The first three lines are the payments when the free policy option is not exercised, and the last three lines are payments as a free policy. The first two lines are the payments without policyholder behavior, which is similar to the first line in Equation (11). The third line is the surrender payments when the free policy option is not exercised, and this is similar to Line 2 in Equation (11). The fourth and fifth lines are the payments as a free policy, without the surrender payment, corresponding to the third line in Equation (11). The last line is the surrender payments as a free policy, which corresponds to the fourth line in Equation (11). If the disability state is removed, the formula simplifies to Equation (11).
Remark 3. In Remark 2, single payments at time T were allowed. This can be included in the above results: if we assume single payments at time T, Δ B 0 in state alive and Δ B 1 in state disabled, the following terms must be added to the cash flow Equation (15),
p 00 ( t , s ) Δ B 0 + p 01 ( t , s ) Δ B 1 + p 04 ρ ( t , s ) Δ B 0 + + p 05 ρ ( t , s ) Δ B 1 + d ε T ( s )
As a consequence, the following terms must be added to the market value Equation (16),
1 { t < T } e - t T r ( τ ) d τ p 00 ( t , T ) Δ B 0 + p 01 ( t , T ) Δ B 1 + p 04 ρ ( t , T ) Δ B 0 + + p 05 ρ ( t , T ) Δ B 1 +

5. Numerical Example

We present a numerical example that illustrates the methods presented in the previous sections. First, we illustrate the impact of modeling policyholder behavior, and in particular, we see that the structure of the cash flows changes considerably. With the modeling of policyholder behavior, the interest rate sensitivity (duration) of the cash flow is significantly reduced, which is of importance if one applies duration matching techniques in order to hedge the interest rate risk.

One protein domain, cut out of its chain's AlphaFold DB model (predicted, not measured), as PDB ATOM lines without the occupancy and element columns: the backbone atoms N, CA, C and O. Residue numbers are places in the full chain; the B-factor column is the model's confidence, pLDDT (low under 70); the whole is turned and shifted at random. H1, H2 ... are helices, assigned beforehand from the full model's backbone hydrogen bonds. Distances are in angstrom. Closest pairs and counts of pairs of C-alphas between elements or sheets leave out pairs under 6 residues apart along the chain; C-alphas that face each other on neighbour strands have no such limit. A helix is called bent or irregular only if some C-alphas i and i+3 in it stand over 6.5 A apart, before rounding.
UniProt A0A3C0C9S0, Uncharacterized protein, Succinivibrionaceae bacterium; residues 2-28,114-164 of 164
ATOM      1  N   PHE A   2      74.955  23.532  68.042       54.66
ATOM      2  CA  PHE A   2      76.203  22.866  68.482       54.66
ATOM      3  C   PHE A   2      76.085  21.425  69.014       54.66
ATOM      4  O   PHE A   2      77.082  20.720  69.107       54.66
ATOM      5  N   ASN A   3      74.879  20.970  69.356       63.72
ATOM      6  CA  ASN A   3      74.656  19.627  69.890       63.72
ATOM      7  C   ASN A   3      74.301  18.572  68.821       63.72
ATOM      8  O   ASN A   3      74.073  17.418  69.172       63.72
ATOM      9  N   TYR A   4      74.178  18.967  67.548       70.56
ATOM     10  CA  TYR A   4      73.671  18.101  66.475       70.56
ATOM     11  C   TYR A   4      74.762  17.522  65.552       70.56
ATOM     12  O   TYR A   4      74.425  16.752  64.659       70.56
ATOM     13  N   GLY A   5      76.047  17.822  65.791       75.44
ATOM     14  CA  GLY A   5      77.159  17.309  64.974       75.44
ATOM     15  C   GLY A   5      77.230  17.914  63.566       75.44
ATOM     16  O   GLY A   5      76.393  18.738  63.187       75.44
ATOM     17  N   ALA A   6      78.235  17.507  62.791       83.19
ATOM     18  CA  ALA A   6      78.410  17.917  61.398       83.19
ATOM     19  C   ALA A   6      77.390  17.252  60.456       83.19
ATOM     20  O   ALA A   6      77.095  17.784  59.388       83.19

Second, we illustrate the error when using the simple model from Section 3.1 to modify existing cash flows from a disability model to include policyholder behavior. In Section 3.1, it is shown how to manipulate cash flows from a life-death model to include policyholder behavior according to the model shown in Figure 3. When using the methods on cash flows originating from the three-state disability model shown in Figure 5, the formulae do not give the correct result, but they can serve as an approximation to the full model from Figure 4. As illustrated in this example, it can indeed be a very good approximation.
Figure 5. Disability Markov model.
Figure 5. Disability Markov model.
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We consider a 40-year-old male now at Time 0, with retirement age 65. He enters a new policy with two products:
  • A disability annuity consisting of an annual payment of 100.000 while disabled, until age 65.
  • A life annuity consisting of an annual payment of 100.000 while alive, from age 65 until death.
He pays a yearly premium while active, determined by the principle of equivalence on the technical basis. The principle of equivalence states that the prospective reserve on the technical basis is zero before any payments are made. The technical basis consists of:
  • The three-state disability Markov-model, as shown in Figure 5;
  • Interest rate of 1%;
  • Transition rates, where x is the age,
    μ ^ 01 ( x ) = 0 . 0004 + 10 4 . 54 + 0 . 06 x - 10 1 { x 65 } μ ^ 10 ( x ) = 2 . 0058 · e - 0 . 117 x 1 { x 65 } μ ^ 02 ( x ) = 0 . 0005 + 10 5 . 88 + 0 . 038 x - 10 μ ^ 12 ( x ) = μ ^ 02 ( x ) 1 + 1 { x 65 }
The transition rates are designed such that we do not distinguish between disabled and active after retirement; thus, the mortality rate as disabled is simply set to the mortality rate as active after age 65, and this is simply interpreted as the average mortality rate from alive to dead.